• Cell-type characterization of the peripheral ganglia involved in ascending and/or descending peripheral interoception neural pathways
  • Identification of the role of specific ganglia in interoceptive signaling as well as interoceptors in the peripheral ganglia
  • Anatomical mapping of neural circuits and peripheral ganglia involved in interoception, spanning between the peripheral organs/tissues and the brain
  • Delineation of sex differences in interoceptive neural circuits at the molecular, cellular, functional and behavioral levels
  • Study of the interactions between the lymphatic/immune systems and other interoceptive systems via spinal or vagal neural networks
  • Cross-species studies elucidating variations in interoception at the molecular, cellular, circuitry, functional and behavioral levels
  • Delineation of the auricular vagal pathway and its connection with other vagal or spinal pathways

Applicants interested in studies of interoceptive neural circuits exclusively within the CNS or brain circuits involved in processing interceptive signals delivered to the brain through non-neural pathways or humoral systems may consider seeking for BRAIN INITIATIVE funding opportunities

Special Requirements

Anatomical and functional data are expected to be deposited into an appropriate database. Annual travels to NIH or an NIH-designated location for investigator meetings organized by the NIH Blueprint for Neuroscience Research are expected and should be budgeted appropriately.

Applicants are strongly encouraged to consult the Scientific/Research Contact listed below to discuss the alignment of their proposed work with the goal of this FOA.

See Section VIII. Other Information for award authorities and regulations.

Section II. Award Information

Funding Instrument

Grant: A support mechanism providing money, property, or both to an eligible entity to carry out an approved project or activity.

Application Types Allowed
New

The OER Glossary and the SF424 (R&R) Application Guide provide details on these application types. Only those application types listed here are allowed for this FOA.

Clinical Trial?
Not Allowed: Only accepting applications that do not propose clinical trials

Need help determining whether you are doing a clinical trial?

Funds Available and Anticipated Number of Awards

The NIH Blueprint for Neuroscience Research Institutes intend to commit approximately $3.6 million in total costs for FY 2021 to fund 6 - 8 awards.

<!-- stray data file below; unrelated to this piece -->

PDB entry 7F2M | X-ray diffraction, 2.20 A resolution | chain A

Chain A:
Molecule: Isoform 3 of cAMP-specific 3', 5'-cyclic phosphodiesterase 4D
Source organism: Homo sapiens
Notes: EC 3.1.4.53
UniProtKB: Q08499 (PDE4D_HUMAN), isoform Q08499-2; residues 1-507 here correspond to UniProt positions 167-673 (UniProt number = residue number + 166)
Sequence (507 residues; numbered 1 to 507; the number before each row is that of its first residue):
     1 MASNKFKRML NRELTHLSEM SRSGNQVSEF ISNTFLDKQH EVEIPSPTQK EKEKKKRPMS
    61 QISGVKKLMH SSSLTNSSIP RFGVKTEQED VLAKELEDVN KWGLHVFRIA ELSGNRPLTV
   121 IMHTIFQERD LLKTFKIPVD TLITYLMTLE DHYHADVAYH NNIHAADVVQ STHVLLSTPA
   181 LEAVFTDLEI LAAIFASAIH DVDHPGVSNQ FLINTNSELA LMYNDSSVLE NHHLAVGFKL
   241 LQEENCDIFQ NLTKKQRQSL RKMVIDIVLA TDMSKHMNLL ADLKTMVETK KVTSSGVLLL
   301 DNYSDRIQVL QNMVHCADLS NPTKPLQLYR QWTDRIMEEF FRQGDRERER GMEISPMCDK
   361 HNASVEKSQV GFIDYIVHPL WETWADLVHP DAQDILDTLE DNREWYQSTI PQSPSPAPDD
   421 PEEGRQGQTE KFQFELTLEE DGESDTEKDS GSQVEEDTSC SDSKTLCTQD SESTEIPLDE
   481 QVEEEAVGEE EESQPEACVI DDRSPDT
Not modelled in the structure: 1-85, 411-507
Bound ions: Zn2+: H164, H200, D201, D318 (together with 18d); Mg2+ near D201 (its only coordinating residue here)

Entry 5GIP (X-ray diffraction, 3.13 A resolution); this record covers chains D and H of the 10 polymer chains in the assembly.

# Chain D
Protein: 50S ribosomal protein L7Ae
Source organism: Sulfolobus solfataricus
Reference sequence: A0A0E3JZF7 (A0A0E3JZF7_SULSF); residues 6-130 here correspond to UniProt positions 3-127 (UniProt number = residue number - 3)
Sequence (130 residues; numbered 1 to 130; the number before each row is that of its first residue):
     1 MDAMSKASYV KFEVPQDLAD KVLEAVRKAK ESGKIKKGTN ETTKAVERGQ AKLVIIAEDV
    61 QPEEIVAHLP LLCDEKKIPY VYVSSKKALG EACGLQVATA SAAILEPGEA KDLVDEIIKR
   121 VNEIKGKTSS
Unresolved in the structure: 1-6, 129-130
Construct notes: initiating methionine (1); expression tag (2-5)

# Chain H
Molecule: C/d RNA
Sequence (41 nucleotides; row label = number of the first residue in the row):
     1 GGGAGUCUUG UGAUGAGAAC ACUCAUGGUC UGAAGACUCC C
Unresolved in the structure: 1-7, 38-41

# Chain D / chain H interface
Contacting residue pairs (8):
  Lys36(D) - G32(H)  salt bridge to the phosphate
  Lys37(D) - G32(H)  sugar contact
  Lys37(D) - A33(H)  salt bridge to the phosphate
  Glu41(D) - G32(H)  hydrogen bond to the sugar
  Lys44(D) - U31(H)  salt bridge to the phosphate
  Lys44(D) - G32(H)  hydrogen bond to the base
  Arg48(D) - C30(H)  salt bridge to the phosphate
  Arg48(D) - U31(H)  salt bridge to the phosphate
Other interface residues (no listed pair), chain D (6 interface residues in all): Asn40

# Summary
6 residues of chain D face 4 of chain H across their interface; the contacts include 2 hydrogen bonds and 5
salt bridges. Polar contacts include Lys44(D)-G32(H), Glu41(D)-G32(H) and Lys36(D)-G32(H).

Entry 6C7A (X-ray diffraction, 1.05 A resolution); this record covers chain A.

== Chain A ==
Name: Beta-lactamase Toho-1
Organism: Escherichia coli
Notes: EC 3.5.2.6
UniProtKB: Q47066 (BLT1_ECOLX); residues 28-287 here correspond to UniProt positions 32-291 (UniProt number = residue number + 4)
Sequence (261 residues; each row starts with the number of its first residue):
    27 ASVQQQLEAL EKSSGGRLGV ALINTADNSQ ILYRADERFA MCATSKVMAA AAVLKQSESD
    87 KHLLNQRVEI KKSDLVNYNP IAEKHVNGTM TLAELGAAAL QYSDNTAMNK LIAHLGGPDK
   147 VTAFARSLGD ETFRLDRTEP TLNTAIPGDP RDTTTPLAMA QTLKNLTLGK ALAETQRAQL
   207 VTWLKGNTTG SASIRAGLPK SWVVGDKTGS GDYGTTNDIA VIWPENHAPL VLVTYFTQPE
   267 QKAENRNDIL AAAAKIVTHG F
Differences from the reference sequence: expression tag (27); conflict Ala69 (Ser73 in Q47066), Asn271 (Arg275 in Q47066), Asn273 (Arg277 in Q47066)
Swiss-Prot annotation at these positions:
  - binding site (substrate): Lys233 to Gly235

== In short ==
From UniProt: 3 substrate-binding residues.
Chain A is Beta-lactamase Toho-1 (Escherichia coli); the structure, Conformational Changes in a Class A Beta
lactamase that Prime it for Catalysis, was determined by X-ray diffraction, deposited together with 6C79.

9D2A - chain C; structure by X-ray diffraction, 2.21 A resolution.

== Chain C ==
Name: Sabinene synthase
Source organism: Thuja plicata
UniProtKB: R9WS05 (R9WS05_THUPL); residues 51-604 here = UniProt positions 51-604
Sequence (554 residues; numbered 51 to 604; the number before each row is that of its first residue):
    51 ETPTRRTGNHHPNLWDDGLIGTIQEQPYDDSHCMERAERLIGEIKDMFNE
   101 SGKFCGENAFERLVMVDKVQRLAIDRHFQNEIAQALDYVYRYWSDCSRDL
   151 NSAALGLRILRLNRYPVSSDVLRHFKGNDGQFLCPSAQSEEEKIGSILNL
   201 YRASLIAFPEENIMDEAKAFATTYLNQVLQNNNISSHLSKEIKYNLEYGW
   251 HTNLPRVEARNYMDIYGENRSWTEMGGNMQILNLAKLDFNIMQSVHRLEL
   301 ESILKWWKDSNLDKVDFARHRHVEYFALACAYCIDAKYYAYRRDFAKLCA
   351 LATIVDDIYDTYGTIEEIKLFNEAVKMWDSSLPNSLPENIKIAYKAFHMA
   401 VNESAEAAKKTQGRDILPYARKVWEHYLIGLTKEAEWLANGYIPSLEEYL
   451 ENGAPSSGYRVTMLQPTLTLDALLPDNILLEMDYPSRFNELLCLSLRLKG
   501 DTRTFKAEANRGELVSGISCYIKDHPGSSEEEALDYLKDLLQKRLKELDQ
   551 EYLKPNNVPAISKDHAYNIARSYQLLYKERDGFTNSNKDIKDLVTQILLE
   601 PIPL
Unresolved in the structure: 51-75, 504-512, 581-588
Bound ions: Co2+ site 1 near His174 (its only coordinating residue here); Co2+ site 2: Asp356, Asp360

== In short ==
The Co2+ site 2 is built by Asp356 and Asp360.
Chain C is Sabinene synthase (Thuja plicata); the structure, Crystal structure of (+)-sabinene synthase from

Award Budget

Application budgets need to reflect the actual needs of the proposed project. The budgets are limited to $375,000 direct costs annually.

Award Project Period

The scope of the proposed project should determine the project period. The maximum project period is 5 years.

NIH grants policies as described in the NIH Grants Policy Statement will apply to the applications submitted and awards made from this FOA.

Section III. Eligibility Information

1. Eligible Applicants

Eligible Organizations

Higher Education Institutions

  • Public/State Controlled Institutions of Higher Education
  • Private Institutions of Higher Education

The following types of Higher Education Institutions are always encouraged to apply for NIH support as Public or Private Institutions of Higher Education:

  • Hispanic-serving Institutions
  • Historically Black Colleges and Universities (HBCUs)
  • Tribally Controlled Colleges and Universities (TCCUs)
  • Alaska Native and Native Hawaiian Serving Institutions
  • Asian American Native American Pacific Islander Serving Institutions (AANAPISIs)

Nonprofits Other Than Institutions of Higher Education

  • Nonprofits with 501(c)(3) IRS Status (Other than Institutions of Higher Education)
  • Nonprofits without 501(c)(3) IRS Status (Other than Institutions of Higher Education)

For-Profit Organizations

  • Small Businesses
  • For-Profit Organizations (Other than Small Businesses)

Local Governments

  • State Governments
  • County Governments
  • City or Township Governments
  • Special District Governments
  • Indian/Native American Tribal Governments (Federally Recognized)
  • Indian/Native American Tribal Governments (Other than Federally Recognized)

Federal Governments

  • Eligible Agencies of the Federal Government
  • U.S. Territory or Possession

Other

  • Independent School Districts
  • Public Housing Authorities/Indian Housing Authorities
  • Native American Tribal Organizations (other than Federally recognized tribal governments)
  • Faith-based or Community-based Organizations
  • Regional Organizations
Foreign Institutions

Non-domestic (non-U.S.) Entities (Foreign Institutions) are not eligible to apply.

Non-domestic (non-U.S.) components of U.S. Organizations are not eligible to apply.

Foreign components, as defined in the NIH Grants Policy Statement, are allowed. 

Required Registrations

Applicant organizations

Applicant organizations must complete and maintain the following registrations as described in the SF 424 (R&R) Application Guide to be eligible to apply for or receive an award. All registrations must be completed prior to the application being submitted. Registration can take 6 weeks or more, so applicants should begin the registration process as soon as possible. The NIH Policy on Late Submission of Grant Applications states that failure to complete registrations in advance of a due date is not a valid reason for a late submission.